"Social information sampling"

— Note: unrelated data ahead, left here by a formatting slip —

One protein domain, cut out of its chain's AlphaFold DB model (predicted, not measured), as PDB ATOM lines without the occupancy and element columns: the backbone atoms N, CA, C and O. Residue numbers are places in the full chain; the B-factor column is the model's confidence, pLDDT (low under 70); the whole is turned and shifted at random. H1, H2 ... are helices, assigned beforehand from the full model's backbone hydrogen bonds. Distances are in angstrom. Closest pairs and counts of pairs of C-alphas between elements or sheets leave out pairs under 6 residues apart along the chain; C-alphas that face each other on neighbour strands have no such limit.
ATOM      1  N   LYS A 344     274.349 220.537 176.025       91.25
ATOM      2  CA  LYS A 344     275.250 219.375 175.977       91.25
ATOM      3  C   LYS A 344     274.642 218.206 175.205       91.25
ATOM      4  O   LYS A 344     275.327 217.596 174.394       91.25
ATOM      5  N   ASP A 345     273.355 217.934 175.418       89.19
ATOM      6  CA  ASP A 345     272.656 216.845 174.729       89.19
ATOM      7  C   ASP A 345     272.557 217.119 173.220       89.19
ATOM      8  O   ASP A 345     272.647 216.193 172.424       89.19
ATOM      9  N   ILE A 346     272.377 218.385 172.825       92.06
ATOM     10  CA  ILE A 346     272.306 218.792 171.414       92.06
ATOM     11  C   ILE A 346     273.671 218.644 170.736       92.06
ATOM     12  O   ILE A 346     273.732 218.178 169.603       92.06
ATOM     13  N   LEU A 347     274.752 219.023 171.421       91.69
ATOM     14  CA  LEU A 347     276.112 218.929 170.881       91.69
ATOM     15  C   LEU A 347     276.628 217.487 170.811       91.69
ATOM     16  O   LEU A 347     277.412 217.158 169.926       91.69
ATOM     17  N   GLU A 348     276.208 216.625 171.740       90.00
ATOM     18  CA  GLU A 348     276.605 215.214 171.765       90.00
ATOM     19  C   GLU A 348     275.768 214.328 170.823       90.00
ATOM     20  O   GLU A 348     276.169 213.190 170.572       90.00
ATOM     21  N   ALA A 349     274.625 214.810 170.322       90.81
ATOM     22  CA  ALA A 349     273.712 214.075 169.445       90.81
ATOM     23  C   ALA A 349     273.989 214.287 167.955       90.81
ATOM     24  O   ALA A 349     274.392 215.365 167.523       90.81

Trust and reciprocity are essential to establish and maintain beneficial cooperative interactions. In spite of these benefits of trusting, some people are less trustworthy than others. Trusting can therefore be thought of as a decision under uncertainty. To reduce uncertainty, it is often beneficial to gather information about another’s past behavior before deciding whether or not to trust them. I will present the results of a novel task in which people gathered information about trustee’s reciprocation histories before deciding whether or not to trust. We formulate and formally compare different information sampling strategies and show that sampling depends on the cost and social context in which adults gather information. In a developmental study, we also demonstrate that early-adolescents maintain different prior belief distributions over trustworthiness of others, which shapes how they gather information. At the end, I will discuss a novel project on collaborative information sampling in large state spaces.